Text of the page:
The Arab loafer at Phila bores you to death by assuming the rôle of the guardian angel to extract bakshish in the face of Lord Cromer's proclamation. When you prepare to ascend the staircase to the roof of the Temple of Isis in broad daylight, he lights a candle, for you. When you are coming down its wide and easy steps he puts a hand under your armpit to steady you; he sings while he rows, and demands bakshish for doing it; he brings babies, who get in the way, and expects bakshish for that. And he goes through all these performances when you are endeavouring to look at something else. He is not even very good at carrying things. When you give him a camera to carry he lets it drop out of its case.
The view from the roof of the Temple of Isis at Philæ when the water is at its highest is very fine, for you are at the broad end of a lake a hundred miles long. Temples
rise from the water at your feet, and the horizon is bounded by palm grooves, or the fantastic rocks of Nubia, except on one side, where a long line of the crossed yards of the tall gyassas tells you that you are in the presence of the eighth wonder of the world—the Great Dam of Assuan. Even Shellal is made respectable by its background of desert. On the roof itself is the famous Osiris chamber, whose walls are covered with bas-reliefs of the death and resurrection of Osiris, which have great value to the mythologist, for all the shrines which contained the fourteen pieces into which Osiris was cut up were of different shapes, and they are all presented here. Isis and Nephthys, the great weepers, are keeping guard. Osiris is lying among lotus-buds, and other marsh plants emblematic of returning life. “Finally,” says Wilkinson, “he is represented with all the scattered limbs reunited to his body in the act of arising from his bier. Isis at his feet stretches out her arms to him, and Nephthys presents to his nostrils the breath of life." The date corresponding to A.D. 453 occurs in this chamber.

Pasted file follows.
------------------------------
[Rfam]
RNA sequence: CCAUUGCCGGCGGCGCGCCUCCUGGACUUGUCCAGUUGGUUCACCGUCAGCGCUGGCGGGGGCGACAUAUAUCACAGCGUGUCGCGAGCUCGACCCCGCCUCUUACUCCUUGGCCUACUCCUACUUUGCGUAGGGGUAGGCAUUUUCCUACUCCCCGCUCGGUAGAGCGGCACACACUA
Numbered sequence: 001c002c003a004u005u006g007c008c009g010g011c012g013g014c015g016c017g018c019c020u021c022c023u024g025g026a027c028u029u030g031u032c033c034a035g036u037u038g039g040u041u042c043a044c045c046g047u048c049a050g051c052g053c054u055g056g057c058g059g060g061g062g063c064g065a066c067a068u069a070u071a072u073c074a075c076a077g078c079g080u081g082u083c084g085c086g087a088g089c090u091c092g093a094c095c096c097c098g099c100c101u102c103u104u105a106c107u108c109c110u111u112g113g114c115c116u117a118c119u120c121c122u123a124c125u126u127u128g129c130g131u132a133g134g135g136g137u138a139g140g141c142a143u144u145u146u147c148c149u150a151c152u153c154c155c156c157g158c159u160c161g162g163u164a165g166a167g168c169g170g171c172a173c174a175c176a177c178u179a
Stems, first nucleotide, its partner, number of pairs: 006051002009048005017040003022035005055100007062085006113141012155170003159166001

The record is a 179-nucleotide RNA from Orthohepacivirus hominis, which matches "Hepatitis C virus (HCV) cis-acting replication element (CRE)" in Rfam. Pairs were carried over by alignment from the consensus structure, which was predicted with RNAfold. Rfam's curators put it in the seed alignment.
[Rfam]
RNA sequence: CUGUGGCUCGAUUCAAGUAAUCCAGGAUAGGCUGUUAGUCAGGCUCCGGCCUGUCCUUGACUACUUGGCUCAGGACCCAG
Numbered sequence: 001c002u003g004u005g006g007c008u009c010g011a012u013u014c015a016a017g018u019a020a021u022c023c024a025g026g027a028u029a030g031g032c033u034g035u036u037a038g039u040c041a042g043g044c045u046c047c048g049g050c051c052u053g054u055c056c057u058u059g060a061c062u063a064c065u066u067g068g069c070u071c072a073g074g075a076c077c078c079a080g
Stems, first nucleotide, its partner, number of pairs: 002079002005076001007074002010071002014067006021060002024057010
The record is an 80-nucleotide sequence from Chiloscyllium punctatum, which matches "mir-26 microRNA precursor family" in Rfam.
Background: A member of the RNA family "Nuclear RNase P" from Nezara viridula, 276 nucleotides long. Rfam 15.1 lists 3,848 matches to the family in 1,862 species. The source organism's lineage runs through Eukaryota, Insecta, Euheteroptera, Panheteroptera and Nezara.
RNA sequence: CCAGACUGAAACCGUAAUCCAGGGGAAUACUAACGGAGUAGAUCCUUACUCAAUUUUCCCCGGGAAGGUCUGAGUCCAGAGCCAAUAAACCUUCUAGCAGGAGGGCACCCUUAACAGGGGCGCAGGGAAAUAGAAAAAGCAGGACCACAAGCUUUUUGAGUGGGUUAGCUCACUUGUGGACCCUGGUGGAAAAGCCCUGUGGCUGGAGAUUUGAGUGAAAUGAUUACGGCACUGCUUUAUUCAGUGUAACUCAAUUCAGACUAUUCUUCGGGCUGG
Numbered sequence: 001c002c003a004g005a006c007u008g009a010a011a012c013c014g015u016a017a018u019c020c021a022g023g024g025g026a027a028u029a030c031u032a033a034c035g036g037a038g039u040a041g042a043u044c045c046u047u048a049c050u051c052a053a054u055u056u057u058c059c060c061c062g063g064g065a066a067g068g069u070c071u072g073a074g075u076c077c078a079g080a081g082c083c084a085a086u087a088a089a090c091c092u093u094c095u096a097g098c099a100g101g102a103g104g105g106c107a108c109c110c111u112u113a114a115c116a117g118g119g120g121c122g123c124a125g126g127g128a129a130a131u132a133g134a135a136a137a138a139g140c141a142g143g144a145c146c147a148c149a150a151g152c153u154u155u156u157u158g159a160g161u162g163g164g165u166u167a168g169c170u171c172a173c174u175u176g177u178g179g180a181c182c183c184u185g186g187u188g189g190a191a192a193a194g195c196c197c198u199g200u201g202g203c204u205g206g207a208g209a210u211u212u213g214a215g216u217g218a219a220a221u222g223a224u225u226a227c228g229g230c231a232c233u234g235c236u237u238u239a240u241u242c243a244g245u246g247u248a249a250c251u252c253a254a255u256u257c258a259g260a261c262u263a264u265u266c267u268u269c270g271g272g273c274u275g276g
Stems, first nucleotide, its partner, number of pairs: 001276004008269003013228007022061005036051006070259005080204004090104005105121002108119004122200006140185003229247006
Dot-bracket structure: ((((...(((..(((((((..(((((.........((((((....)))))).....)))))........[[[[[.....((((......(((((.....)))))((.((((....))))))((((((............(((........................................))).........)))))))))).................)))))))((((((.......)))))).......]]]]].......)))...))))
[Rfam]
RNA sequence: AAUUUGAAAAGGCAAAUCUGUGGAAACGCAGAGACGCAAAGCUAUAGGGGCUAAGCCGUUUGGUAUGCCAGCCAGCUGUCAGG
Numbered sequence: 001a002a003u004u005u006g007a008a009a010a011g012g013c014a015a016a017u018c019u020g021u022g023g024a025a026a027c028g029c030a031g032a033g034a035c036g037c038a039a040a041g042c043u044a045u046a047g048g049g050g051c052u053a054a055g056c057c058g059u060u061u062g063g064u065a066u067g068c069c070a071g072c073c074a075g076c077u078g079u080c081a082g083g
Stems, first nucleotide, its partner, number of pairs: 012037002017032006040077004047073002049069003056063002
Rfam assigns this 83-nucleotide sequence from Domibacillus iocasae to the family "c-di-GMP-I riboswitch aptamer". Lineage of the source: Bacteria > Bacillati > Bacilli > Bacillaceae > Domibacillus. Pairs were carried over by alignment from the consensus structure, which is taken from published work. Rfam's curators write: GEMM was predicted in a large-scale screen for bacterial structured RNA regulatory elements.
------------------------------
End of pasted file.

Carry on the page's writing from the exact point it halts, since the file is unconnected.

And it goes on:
When the heightening of the great dam is completed, the triple Nilometer referred to by Strabo, the beautiful flood-wall built in ancient times, the Coptic town, and nearly all the temples will be engulfed, and the proud Temple of Isis will seem to rise from the bosom of a lake.
As Philæ was so soon to sink beneath the waters of progress, I saw it at sunrise, I saw it in the middle of the day, I saw it at sunset, and I saw it by moonlight. The ruins, like the ark of Noah on the face of the waters, are exquisite in the golden glow of the Egyptian sunrise and sunset. But the time to see Philæ is by the light of the serene Egyptian moon. Then Philæ is an island in a world of enchantment, for the Nile is all reflection, and the slender palms and silver columns have an unearthly beauty. To glide over still waters in such a scene, in soft, tropical air (for Philæ stands at the threshold of the Tropic of Cancer) is the climax of sensuosity. If the boatmen had the silence and the velvet touch of the rowers of Lake Como, everything would be perfect. But though they laugh, and splash, and